Tuesday, March 20, 2012

"A Mashine to Blow up Shiping": Constant Belcher's "Submarine"

The American Revolution was fought largely with smooth bore muskets and light artillery and produced few military innovations.  Patrick Ferguson's breech loading rifle and David Bushnell's submarine and the advances he made in underwater demolitions are notable exceptions, but for the most part the fight for North America came down to conventional military technology.

There were other inventors, however, who sought Congressional contracts for everything from backpacks to musket tools.  In the autumn of 1775, Captain John MacPherson proposed to Congress that he had developed a method which  could "take or destroy every Ministerial armed vessel in North-America" and proposed that he try out his theory in and around Boston Harbor.  Washington, however, got a second opinion from his artillery commanders that determined " in as much as he set out upon wrong principles, the Scheme would prove abortive."

Another inventor, Joseph Belton, even proposed in April, 1777 that he could manufacture a musket with a sliding lock and superimposed loads capable of firing "up to sixteen or twenty [balls] in sixteen, ten, or five seconds of time." 

Belton impressed Benjamin Franklin as "a very ingenious Man" and he did not confine himself merely to muskets.  Like his fellow Nutmegger David Bushnell, he took a strong interest in submersibles.   In July, 1776, he sought a Congressional contract to

"make a Machine by the help of which, I will carry a loaded cannon, two or three miles up or down any of our harbours without any other assistance, and all the way there should appear nothing above the surface much larger than a man's hat and...would wholly descend under water for some time, and by expanding, would rise to the surface at pleasure, and by this means, to avoid any discovery when I had arrived within an hundred and fifty, or two hundred yards of a Ship, I could descend under the surface and go alongside of her bottom against which, I could discharge the cannon, that should be prov'd large enough to send a ball through any ship's side."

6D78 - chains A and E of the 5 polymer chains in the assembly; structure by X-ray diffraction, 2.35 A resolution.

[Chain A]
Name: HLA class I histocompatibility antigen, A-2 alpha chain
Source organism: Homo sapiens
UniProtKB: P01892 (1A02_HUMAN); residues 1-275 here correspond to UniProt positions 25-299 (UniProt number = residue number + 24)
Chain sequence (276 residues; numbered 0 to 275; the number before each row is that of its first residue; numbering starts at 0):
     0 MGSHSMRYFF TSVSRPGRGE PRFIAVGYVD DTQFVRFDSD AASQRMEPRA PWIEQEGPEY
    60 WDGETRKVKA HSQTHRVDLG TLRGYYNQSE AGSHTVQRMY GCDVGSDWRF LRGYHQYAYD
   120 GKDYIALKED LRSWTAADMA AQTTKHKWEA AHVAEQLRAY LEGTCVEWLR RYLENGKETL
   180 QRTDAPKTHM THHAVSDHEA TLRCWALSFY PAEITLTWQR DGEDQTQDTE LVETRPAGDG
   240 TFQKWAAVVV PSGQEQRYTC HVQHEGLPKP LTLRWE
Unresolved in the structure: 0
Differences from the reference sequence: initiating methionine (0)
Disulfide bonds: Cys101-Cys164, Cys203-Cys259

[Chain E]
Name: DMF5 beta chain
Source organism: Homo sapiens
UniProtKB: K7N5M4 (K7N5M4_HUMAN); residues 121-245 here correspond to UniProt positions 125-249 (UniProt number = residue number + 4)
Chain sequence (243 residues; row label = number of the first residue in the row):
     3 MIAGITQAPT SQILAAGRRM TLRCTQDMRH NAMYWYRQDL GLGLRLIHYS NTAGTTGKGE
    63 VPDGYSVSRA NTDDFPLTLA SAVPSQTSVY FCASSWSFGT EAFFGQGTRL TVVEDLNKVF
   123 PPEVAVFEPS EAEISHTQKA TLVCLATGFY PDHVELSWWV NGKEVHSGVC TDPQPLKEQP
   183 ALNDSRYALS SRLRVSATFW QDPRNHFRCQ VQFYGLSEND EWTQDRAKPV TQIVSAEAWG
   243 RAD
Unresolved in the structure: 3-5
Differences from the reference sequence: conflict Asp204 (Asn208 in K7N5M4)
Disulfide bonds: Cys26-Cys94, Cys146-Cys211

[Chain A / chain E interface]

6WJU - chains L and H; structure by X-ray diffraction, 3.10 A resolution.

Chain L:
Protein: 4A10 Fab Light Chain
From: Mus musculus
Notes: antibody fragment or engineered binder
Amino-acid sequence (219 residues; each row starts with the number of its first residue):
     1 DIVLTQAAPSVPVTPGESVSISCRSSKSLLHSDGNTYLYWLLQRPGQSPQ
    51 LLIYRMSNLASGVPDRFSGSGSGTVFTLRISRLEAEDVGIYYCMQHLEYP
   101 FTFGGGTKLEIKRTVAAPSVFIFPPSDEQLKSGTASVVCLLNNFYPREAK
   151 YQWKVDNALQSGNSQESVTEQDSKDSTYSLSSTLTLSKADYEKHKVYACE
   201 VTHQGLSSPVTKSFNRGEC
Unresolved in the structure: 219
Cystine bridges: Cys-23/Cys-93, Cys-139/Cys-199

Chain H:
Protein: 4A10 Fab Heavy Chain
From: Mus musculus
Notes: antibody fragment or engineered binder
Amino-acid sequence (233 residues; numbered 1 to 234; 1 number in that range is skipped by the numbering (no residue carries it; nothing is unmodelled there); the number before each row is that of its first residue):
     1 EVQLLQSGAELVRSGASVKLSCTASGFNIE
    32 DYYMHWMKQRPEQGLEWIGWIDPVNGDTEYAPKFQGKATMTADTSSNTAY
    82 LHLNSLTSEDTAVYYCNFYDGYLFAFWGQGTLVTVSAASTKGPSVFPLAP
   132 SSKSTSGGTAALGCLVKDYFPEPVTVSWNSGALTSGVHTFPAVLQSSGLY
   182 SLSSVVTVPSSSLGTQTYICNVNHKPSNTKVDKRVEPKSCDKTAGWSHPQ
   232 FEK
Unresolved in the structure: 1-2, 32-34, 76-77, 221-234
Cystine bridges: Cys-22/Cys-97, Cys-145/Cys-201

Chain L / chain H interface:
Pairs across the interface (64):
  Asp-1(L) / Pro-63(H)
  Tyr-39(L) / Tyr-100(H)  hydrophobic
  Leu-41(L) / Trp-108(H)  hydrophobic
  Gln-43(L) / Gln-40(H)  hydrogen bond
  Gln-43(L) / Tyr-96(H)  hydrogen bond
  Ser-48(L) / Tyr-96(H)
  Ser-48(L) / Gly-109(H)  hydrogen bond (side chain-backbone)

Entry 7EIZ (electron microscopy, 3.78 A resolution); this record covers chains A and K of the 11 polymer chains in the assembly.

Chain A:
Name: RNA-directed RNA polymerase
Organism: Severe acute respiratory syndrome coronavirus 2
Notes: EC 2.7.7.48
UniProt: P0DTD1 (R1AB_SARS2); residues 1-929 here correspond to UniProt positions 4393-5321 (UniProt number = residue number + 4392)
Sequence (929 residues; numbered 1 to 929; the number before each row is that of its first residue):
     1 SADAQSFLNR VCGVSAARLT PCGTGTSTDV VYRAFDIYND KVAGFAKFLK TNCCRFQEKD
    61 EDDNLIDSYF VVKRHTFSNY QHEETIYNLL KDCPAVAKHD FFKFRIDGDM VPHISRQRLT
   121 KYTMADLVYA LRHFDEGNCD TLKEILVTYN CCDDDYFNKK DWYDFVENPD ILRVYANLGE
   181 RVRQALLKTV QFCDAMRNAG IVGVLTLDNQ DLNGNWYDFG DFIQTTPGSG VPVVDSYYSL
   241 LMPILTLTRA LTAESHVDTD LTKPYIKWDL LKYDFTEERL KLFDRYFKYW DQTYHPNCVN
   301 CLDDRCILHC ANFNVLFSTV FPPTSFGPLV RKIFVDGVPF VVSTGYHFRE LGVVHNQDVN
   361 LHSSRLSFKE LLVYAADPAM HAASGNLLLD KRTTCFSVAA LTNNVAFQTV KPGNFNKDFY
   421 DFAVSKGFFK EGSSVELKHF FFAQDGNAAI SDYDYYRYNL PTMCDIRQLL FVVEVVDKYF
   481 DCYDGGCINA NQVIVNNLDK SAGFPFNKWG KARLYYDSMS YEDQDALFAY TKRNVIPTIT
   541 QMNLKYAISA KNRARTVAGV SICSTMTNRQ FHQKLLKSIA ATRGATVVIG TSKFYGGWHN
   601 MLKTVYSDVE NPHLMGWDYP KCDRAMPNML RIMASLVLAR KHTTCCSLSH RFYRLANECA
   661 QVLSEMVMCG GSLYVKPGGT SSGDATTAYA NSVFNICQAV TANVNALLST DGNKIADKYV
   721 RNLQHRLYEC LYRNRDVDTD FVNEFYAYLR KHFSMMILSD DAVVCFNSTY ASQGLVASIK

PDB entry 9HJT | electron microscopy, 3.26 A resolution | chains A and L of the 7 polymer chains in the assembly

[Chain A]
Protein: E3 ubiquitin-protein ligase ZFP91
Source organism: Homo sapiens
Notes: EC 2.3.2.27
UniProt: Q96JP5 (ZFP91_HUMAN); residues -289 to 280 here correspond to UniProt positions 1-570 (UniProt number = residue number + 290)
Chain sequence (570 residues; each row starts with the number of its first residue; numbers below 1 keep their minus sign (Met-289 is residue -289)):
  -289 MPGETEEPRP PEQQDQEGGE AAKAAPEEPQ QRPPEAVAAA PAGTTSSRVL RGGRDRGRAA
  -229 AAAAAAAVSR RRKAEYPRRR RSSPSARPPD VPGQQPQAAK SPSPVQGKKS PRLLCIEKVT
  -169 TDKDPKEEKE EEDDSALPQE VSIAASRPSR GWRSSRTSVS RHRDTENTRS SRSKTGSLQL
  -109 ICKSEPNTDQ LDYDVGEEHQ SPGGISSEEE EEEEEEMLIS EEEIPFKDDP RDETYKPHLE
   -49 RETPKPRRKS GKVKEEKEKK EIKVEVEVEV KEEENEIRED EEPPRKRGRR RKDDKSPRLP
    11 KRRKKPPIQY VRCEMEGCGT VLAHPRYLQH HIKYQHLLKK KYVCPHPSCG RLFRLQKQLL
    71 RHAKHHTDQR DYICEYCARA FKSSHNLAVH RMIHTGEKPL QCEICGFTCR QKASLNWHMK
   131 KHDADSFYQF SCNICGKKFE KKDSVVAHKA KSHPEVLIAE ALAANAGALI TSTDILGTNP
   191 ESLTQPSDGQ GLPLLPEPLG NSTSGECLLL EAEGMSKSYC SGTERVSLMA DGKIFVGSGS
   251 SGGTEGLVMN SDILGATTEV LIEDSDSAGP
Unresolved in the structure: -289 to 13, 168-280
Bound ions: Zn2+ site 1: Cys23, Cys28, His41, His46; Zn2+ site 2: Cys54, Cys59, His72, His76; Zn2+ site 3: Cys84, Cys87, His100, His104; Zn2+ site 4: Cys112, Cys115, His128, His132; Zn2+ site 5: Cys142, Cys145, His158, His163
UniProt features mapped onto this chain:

There is no evidence that Belton's theories of underwater gunnery were any sounder than MacPherson's, nor yet that he ever developed even a working prototype of his invention.  A close reading of the Belcher Journal, however, indicates that he, too, should be listed among the inventors of the era who, like Bushnell and Belton, experimented with submarine warfare.

“Jul 24th 1776 – Sum Associators arrivd to Day in Eliza. from Penna  to jine the Flying Camp /  Our neighbours the British are snug enuf from these Heroes on Staaten Island /  Did hear from them much talk of the learned Dr. Franklin & his wonderful mashine to Blow up Shiping / An enterprise of this nature might be advanced in these waters to our credit with the right backing /  As the Great men of this Town are either off asoldierin' in Canady or have removed their House holds to the Interior, there is none left to venture me the Capital.  Necessity must be midwife of invention.”